Sixteen year old me would have told you there are no good reasons to be a morning person. At 27, it’s a different story. At 5:15 AM every morning, my alarm goes off and I get going for the day! I know, it sounds terrible – and usually at 5:15 AM, I can’t stand it. I’ve learned there are a lot of good reasons to be a morning person, and by the end of the day, most days, I’m grateful for that early wake up call!
It hasn’t always been this way
Sure, I’ve often had reasons to wake up early – choir rehearsals, volleyball practice, and more have often impeded my desire to sleep! As a teen, I loved to sleep in till 9 or 10 on the weekends when I could, but that was probably because I was getting up early AND staying up late! Nowadays on the occasional Sabbath, I’ve been known to sleep in long past the sun! Somewhere along the way, however, I realized that there are a lot of great reasons to be a morning person!
My top reasons to be a morning person
You can start the day on your own terms
Teaching can be exhausting, so I want to get the most sleep I can. I used to sleep in til the last possible second to soak up those sweet moments with Mr. Sandman. I figured I was doing myself a favor, since adequate sleep is important.
Those mornings always left me well-rested, but feeling frantic and overwhelmed. The school day would wear me out, and when I got home I’d still have a giant to-do list to tackle.
Waking up early lets me start the day on my own terms. My mornings look like this:
- Exercise for 20-30 minutes
- Get ready for the day
- Make breakfast while listening to my Bible app
- Eat and read
Often times, I have time to do a little meal prep or other household chores too! I feel refreshed and full of energy when I get to work. Plus, when I get home, I have time to relax and I don’t feel the nagging voice in my head telling me to workout or spend some time on myself.
You can still get a full night of sleep
Remember when I thought that sleeping til the last second gave me more time to sleep?
It turns out, it’s easier to get a full 8 hours as a morning person than as a night owl. As a night owl, I was tempted to stay up later and later, but my wake up call was still dictated by my start time at work.
As a morning person, my body naturally gets tired by about 9:30, which still gives me a full night of sleep before the alarm goes off!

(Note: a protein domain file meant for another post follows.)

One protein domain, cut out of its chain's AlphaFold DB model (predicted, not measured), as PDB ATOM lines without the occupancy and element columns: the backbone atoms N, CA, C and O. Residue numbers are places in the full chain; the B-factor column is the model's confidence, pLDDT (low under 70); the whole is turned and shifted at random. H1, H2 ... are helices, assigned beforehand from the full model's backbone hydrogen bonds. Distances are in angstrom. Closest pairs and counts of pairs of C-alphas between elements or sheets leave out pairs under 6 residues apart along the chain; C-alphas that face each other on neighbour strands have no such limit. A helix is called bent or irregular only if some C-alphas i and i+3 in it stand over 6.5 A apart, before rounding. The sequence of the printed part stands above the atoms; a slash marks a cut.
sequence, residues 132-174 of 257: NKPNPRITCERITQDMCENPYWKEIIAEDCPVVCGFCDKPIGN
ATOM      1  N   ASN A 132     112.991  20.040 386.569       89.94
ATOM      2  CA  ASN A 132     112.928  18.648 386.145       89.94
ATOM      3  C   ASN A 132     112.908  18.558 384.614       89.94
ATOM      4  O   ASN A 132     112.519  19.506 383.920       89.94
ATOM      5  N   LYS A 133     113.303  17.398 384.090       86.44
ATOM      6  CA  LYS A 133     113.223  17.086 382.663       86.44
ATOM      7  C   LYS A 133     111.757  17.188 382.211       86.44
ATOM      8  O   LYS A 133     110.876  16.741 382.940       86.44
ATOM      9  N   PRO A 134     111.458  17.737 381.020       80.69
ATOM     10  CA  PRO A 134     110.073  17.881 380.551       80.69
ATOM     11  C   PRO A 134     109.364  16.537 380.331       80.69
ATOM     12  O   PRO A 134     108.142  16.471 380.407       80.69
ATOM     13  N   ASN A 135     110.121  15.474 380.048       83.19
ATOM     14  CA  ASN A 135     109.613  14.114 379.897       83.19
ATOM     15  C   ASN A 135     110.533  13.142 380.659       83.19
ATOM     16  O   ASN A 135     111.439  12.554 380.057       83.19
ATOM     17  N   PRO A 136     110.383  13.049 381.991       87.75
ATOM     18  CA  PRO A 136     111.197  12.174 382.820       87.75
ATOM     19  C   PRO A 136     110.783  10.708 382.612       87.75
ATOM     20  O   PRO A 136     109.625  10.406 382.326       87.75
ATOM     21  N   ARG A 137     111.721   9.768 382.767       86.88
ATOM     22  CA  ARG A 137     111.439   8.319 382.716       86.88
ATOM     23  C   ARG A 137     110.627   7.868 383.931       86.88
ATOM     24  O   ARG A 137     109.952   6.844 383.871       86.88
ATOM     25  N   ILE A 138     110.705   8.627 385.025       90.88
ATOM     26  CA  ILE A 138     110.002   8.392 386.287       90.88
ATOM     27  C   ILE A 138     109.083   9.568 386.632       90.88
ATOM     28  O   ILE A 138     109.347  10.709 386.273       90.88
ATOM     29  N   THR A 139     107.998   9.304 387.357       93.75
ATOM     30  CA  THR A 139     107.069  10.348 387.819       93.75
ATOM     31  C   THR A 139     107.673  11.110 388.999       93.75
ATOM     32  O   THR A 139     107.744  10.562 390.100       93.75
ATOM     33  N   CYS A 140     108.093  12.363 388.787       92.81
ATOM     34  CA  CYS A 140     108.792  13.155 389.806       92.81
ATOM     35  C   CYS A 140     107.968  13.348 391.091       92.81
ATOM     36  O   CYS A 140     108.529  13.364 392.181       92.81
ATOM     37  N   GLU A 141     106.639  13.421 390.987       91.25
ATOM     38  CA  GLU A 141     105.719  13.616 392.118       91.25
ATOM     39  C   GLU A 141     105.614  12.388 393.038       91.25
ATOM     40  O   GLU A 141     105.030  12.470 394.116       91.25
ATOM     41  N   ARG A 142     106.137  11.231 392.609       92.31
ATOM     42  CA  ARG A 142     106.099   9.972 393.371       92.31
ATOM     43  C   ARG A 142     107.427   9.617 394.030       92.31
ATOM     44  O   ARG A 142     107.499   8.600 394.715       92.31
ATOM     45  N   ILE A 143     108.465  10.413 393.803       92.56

You learn to manage your time really well
You have to learn how to manage your time really well with the constraints of being a morning person.
I stayed up late until my list was complete as a night owl. If you’re anything like me, the to do list is NEVER actually done, so I’d stay up a lot later than necessary, or I’d find ways to procrastinate until I fell asleep!
As a morning person, you more than likely are on a deadline. You’ll likely have the same to-do list, but an end time of when you have to leave for work or get the kids off to school. Having a deadline forces you to be more productive and to prioritize. Think about it. It felt impossible to get some homework assignments done. That is, until the night before the deadline! I’d guess you’ve had that experience too. Real deadlines have a level of power!
You will feel a sense of freedom in the evenings
My night owl days started stressed out and ended stressed out. My rushed mornings made me feel frantic. Returning home from work with a pile of to-do’s looming over head left me feeling overwhelmed.
When I start my day off with routines that take care of the things I know I should be doing (but can easily get pushed off), it takes the pressure off my evenings.
I spend my evenings with other people, or getting things done that came up during the day, or just relaxing! There is no more pressure to do things. My only nightly obligation takes 30 minutes or less most days, and I can complete right before I go to bed!